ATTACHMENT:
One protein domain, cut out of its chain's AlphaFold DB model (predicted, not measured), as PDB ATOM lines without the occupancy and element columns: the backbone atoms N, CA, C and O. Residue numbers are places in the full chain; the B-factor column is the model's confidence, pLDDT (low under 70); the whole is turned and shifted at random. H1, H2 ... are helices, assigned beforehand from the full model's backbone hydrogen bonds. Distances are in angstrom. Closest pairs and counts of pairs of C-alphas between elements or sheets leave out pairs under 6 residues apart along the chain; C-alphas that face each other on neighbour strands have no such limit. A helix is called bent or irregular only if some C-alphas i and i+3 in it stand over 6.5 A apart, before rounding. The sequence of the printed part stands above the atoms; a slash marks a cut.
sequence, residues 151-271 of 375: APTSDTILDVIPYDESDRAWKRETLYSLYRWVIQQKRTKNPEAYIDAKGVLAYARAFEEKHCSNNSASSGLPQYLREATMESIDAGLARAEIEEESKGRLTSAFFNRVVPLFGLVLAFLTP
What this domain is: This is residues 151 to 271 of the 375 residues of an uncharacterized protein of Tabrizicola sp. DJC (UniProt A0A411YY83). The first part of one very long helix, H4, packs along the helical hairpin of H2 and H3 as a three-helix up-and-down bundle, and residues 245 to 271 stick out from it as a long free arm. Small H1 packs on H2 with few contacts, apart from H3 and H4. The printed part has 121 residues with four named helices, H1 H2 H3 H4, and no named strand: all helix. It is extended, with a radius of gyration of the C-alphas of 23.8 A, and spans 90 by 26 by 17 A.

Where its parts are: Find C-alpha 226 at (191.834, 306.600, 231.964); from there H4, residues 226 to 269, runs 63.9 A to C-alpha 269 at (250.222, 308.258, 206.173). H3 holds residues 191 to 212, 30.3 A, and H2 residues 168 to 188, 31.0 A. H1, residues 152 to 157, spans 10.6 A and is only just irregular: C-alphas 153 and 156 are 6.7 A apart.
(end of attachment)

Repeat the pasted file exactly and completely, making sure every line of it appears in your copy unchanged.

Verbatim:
One protein domain, cut out of its chain's AlphaFold DB model (predicted, not measured), as PDB ATOM lines without the occupancy and element columns: the backbone atoms N, CA, C and O. Residue numbers are places in the full chain; the B-factor column is the model's confidence, pLDDT (low under 70); the whole is turned and shifted at random. H1, H2 ... are helices, assigned beforehand from the full model's backbone hydrogen bonds. Distances are in angstrom. Closest pairs and counts of pairs of C-alphas between elements or sheets leave out pairs under 6 residues apart along the chain; C-alphas that face each other on neighbour strands have no such limit. A helix is called bent or irregular only if some C-alphas i and i+3 in it stand over 6.5 A apart, before rounding. The sequence of the printed part stands above the atoms; a slash marks a cut.
sequence, residues 151-271 of 375: APTSDTILDVIPYDESDRAWKRETLYSLYRWVIQQKRTKNPEAYIDAKGVLAYARAFEEKHCSNNSASSGLPQYLREATMESIDAGLARAEIEEESKGRLTSAFFNRVVPLFGLVLAFLTP
What this domain is: This is residues 151 to 271 of the 375 residues of an uncharacterized protein of Tabrizicola sp. DJC (UniProt A0A411YY83). The first part of one very long helix, H4, packs along the helical hairpin of H2 and H3 as a three-helix up-and-down bundle, and residues 245 to 271 stick out from it as a long free arm. Small H1 packs on H2 with few contacts, apart from H3 and H4. The printed part has 121 residues with four named helices, H1 H2 H3 H4, and no named strand: all helix. It is extended, with a radius of gyration of the C-alphas of 23.8 A, and spans 90 by 26 by 17 A.

Where its parts are: Find C-alpha 226 at (191.834, 306.600, 231.964); from there H4, residues 226 to 269, runs 63.9 A to C-alpha 269 at (250.222, 308.258, 206.173). H3 holds residues 191 to 212, 30.3 A, and H2 residues 168 to 188, 31.0 A. H1, residues 152 to 157, spans 10.6 A and is only just irregular: C-alphas 153 and 156 are 6.7 A apart.